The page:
Kimchi – Korean Sauerkraut

To restart my blog as well as start the new year, I’ve decided to dedicate some time to probiotics and their importance in the health of our gut.  In my most recent post about candida, I spoke about the importance of probiotics in good gut health.

A healthy gut does much in maintaining a healthy body, mind and spirit.  For example, did you know that the gut comprises 85% of our immune system?  If our digestive tract isn’t operating properly, it can cause a lot of problems.  The main reason we need to eat and drink is because we need to obtain the nutrients and enzymes contained in the foods and drinks to give us energy and provide the nutrition our body needs to maintain good health.  If our digestive tract isn’t operating optimally, the foods we consume won’t be digested properly and the nutrients won’t be absorbed as they should.  Taking vitamins would be useless as they won’t be absorbed properly or not at all.

Kimchi is a food that is loaded with probiotics, especially lactobacillus.  It is a staple in the Korean diet and has done much to control obesity among the Korean population.  I’m not going to lie to you, but it DOES smell.  Kimchi is known to be stinky and unfortunately it’s true.  But fear not, because it tastes great.  It’s very flavorful.  The mix of the carrots and ginger gives it a little sweetness that is just right.  I’ve had American sauerkraut and I never liked it.  It’s TOO sour.  All you taste is the sourness and it’s like eating a raw lemon.  You’re constantly puckering.

This Kimchi is very versatile.  It goes well with any dish and keeps well in the fridge.

Kimchi is low in Saturated Fat, and very low in Cholesterol.  It is also a good source of Vitamin B6 and Iron, and a very good source of Vitamin A, Vitamin C, Vitamin K, Folate and Manganese.  Cabbage being in the cruciferous vegetable family, is touted as a cancer preventive.

What you’ll need:

Large mixing bowl

Meat pounder

One head of Nappa cabbage


Scallions (green onions)

Salt (I use Himalayan pink salt)

Whey (optional)


Red chile flakes

Take the head of nappa cabbage, remove the core and shred the cabbage.  I used to shred and chop it by hand as shown below, but now since I got a new food processor, I can shred it with ease and it comes out much finer.  Either way you do it is fine.

Chop or shred a cup of carrots.  Again, this picture shows it done by hand, but with the food processor, it comes out much finer.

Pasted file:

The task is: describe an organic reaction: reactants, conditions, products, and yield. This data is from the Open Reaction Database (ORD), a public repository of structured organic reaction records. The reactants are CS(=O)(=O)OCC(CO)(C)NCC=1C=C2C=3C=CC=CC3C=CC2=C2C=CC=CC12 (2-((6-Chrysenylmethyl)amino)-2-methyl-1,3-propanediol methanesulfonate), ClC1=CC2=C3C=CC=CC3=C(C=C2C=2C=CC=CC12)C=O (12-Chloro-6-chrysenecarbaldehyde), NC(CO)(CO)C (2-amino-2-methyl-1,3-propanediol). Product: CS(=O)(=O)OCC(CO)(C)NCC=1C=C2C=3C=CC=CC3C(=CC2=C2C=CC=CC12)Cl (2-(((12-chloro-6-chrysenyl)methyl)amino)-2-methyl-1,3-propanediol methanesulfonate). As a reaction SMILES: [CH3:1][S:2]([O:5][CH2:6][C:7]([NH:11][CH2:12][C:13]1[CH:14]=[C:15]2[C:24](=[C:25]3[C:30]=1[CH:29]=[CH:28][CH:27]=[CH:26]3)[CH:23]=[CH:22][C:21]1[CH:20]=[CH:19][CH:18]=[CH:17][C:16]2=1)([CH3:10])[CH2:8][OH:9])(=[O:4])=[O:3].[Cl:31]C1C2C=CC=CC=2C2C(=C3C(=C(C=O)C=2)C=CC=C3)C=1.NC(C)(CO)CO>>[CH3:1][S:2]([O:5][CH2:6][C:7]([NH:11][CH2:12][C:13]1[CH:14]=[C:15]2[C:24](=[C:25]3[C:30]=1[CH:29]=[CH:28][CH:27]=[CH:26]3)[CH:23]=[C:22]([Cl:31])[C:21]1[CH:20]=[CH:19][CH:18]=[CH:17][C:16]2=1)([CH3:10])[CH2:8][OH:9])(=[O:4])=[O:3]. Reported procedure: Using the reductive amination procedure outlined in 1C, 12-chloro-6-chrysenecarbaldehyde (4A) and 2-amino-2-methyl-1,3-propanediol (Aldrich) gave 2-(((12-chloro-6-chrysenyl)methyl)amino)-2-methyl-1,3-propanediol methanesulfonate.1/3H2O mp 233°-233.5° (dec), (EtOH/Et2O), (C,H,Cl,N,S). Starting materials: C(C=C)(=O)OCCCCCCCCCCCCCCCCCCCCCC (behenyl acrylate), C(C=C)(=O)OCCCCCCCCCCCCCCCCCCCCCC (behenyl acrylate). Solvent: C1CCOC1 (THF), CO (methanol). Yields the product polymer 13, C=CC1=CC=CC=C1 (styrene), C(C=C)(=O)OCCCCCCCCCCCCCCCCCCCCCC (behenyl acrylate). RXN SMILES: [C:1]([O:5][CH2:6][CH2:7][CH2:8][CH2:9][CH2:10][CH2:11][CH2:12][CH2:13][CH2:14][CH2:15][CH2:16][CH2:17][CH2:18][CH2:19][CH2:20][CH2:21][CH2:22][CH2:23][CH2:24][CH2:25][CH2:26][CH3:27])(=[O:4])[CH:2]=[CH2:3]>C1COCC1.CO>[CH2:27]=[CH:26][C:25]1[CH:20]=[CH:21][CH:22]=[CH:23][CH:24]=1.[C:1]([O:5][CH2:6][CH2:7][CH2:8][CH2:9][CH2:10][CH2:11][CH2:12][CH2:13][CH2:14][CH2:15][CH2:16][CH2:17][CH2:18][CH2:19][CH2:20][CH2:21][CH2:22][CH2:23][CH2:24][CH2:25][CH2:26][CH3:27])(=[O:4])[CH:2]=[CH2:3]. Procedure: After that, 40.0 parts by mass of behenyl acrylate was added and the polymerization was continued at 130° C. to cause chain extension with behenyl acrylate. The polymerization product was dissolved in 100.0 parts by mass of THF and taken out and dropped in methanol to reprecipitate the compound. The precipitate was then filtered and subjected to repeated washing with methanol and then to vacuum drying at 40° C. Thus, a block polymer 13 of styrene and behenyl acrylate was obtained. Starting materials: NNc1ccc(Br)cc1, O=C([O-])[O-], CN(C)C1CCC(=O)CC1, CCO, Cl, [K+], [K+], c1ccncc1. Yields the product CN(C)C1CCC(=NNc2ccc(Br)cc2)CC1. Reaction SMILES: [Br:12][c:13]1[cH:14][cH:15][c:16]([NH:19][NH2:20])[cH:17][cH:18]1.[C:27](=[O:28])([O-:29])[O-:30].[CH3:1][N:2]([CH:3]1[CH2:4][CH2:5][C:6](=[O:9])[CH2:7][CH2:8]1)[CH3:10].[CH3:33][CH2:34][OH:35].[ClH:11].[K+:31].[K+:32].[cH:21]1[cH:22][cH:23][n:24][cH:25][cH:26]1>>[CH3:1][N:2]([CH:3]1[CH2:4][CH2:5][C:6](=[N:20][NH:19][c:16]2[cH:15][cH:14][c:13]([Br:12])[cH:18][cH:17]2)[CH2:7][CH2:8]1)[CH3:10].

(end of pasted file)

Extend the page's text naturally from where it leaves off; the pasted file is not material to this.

Take a bunch of scallions (green onions) and chop them as fine as you can.

Place all in a large mixing bowl and add a Tblsp. grated fresh ginger, 3 cloves minced garlic, 4 Tblsps. whey and 1 Tblsp. salt.  You can use the whey leftover from making yogurt:

Please note that if you don’t have whey, and you haven’t made your own yogurt yet, you can just add an extra Tblsp. Salt.  Take a meat pounder or with your clean bare hand mash it down.

Here’s the recipe to print out!

Kimchi - Korean Sauerkraut


  • 1 head Nappa Cabbage cored and shredded
  • 1 bunch green onions chopped
  • 1 cup carrots shredded
  • 1 Tbsp freshly grated ginger
  • 3 cloves garlic peeled and minced
  • 1/2 tsp dried chile flakes
  • 1 Tbsp sea salt (I use himalayan pink salt)
  • 4 Tbsps whey (if not available, use an additional Tbsp. salt)


  1. Place all the vegetables, ginger, garlic, red chile flakes, sea salt and whey in a bowl.  Pound with a wooden pounder or meat hammer to release juices. 

    Place in quart sized wide mouth mason jars and press down firmly with the pounder or meat hammer until the juices come to the top of the cabbage mixture.

    The top of the vegetables should be at least one inch below the top of the jar. 

    Cover the jar(s) tightly and keep at room temperature for about 3 days, before transferring them to cold storage.


Well, there you have it.  I hope you enjoy this recipe as much as my family and I do.  Leave me your reviews/suggestions/questions below.  I’d love to hear from you.

Bon Appetit!!

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